UFO Sightings in North America Increased by More Than 75 Percent in the Last Year

This is not a photo of Area 51.
This is not a photo of Area 51.
ktsimage/iStock via Getty Images

In 2018, a modest 3395 people in the U.S. and Canada submitted their accounts of UFO sightings to the National UFO Reporting Center. In 2019, that number jumped to 5971.

Apparently, aliens are especially fond of flying their aircrafts over California, Florida, and Washington; according to ABC News, they were the three most popular states for UFO sightings in 2019, with 485, 385, and 222 reports, respectively. Nevada, home of the infamous Area 51, totaled only about 70 for the year.

Peter Davenport, director of the Washington-based organization, told ABC News that he didn’t have any insight as to why the number had jumped nearly 76 percent in just one year.

"One of the mysteries of ufology is there is a fluctuation in the number of reports over the years," he said. "Some years it’s been low, but it’s gotten higher recently."

American Astronomical Society spokesman Rick Fienberg, on the other hand, offered a few ideas to ABC News: Not only were Jupiter and Venus extra-visible last year, but SpaceX sent a total of 180 new satellites into space. Since the National UFO Reporting Center simply catalogs reports—it doesn’t investigate them—it’s likely that many are actually planets, satellites, or other easily explainable phenomena. As Fienberg pointed out, the u in UFO stands for unidentified, not unidentifiable.

"If you’re not keeping up with the news and not familiar with the skyline, you might mistakenly see an unidentified flying object. It may be unidentified to you, but known to others," Fienberg said.

We’re not ruling out the possibility that extraterrestrial beings are getting more careless about concealing themselves and their vehicles as time goes on—they’ve supposedly been slipping up as far back as 1400 BCE. Find out about 12 notorious UFO sightings from history here.

[h/t ABC News]

Friday’s Best Amazon Deals Include Digital Projectors, Ugly Christmas Sweaters, and Speakers

Amazon
Amazon
As a recurring feature, our team combs the web and shares some amazing Amazon deals we’ve turned up. Here’s what caught our eye today, December 4. Mental Floss has affiliate relationships with certain retailers, including Amazon, and may receive a small percentage of any sale. But we only get commission on items you buy and don’t return, so we’re only happy if you’re happy. Good luck deal hunting!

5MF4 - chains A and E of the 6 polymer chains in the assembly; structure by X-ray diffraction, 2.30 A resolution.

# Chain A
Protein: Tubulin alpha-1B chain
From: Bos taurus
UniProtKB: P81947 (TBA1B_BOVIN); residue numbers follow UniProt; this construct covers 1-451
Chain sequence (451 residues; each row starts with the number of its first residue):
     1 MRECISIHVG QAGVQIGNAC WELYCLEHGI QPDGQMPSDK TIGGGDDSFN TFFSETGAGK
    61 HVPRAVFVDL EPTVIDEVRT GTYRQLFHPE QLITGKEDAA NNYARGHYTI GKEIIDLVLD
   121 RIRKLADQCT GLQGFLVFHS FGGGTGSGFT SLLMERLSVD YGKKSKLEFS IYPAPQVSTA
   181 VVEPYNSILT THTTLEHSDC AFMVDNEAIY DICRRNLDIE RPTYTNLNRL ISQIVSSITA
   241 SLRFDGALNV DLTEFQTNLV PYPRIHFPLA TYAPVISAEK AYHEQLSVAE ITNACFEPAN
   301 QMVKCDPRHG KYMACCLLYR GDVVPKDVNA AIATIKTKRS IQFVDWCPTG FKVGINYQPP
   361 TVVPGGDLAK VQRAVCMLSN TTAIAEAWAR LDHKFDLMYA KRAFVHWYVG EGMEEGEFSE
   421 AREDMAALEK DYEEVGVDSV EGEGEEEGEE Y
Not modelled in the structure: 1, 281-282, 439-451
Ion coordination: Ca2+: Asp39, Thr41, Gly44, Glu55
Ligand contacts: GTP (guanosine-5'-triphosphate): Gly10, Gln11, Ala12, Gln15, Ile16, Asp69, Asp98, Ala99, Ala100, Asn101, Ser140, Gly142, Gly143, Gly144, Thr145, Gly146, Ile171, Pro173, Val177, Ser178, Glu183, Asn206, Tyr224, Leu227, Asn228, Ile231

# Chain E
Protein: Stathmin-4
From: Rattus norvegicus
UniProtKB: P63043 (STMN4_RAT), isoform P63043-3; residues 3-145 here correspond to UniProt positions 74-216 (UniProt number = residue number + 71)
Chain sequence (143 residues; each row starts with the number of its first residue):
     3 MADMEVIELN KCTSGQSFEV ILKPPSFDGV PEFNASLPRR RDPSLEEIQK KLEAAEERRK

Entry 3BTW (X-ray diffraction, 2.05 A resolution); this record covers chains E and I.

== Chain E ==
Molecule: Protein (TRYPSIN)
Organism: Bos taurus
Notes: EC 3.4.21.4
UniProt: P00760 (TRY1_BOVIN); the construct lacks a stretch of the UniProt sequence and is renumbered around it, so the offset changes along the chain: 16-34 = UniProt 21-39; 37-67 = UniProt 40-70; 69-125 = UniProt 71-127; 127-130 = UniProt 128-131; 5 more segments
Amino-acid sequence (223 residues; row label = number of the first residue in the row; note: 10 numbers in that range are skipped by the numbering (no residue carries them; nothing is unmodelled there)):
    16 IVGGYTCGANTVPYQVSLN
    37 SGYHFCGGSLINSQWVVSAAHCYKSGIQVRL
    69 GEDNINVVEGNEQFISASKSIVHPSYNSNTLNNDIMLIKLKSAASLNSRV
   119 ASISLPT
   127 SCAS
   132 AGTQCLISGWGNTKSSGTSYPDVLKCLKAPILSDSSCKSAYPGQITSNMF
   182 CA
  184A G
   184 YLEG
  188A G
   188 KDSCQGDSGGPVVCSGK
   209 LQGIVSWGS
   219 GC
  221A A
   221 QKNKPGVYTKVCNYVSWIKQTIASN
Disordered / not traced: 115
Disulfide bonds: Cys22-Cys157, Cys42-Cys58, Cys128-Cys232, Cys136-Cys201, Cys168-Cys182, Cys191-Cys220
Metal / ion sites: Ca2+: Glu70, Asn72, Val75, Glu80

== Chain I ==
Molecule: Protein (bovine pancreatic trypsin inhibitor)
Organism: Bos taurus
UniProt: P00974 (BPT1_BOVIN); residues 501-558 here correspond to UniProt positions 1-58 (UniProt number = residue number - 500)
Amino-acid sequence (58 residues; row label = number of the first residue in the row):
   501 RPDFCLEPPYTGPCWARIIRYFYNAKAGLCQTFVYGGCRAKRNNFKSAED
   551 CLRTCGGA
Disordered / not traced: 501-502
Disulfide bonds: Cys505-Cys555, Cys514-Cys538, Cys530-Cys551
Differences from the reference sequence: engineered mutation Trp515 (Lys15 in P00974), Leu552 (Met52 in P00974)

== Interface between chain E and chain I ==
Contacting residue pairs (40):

3D Map Shows the Milky Way Galaxy in Unprecedented Detail

ESA
ESA

It's our galactic home, but the Milky Way contains many mysteries scientists are working to unravel. Now, as The Guardian reports, astronomers at the European Space Agency have built a 3D map that provides the most detailed look at our galaxy yet.

The data displayed in the graphic below has been seven years in the making. In 2013, the ESA launched its Gaia observatory from Kourou in French Guiana. Since then, two high-powered telescopes aboard the spacecraft have been sweeping the skies, recording the locations, movements, and changes in brightness of more than a billion stars in the Milky Way and beyond.

Using Gaia's findings, astronomers put together a 3D map that allows scientists to study the galaxy in greater depth than ever before. The data has made it possible to measure the acceleration of the solar system. By comparing the solar system's movement to that of more remote celestial objects, researchers have determined that the solar system is slowly falling toward the center of the galaxy at an acceleration of 7 millimeters per second per year, The Guardian reports. Additionally, the map reveals how matter is distributed throughout the Milky Way. With this information, scientists should be able to get an estimate of the galaxy's mass.

Gaia's observations may also hold clues to the Milky Way's past and future. The data holds remnants of the 10-billion-year-old disc that made up the edge of the star system. By comparing it to the shape of the Milky Way today, astronomers have determined that the disc will continue to expand as new stars are created.

The Gaia observatory was launched with the mission of gathering an updated star census. The previous census was conducted in 1957, and Gaia's new data reaches four times farther and accounts for 100 times more stars.

[h/t The Guardian]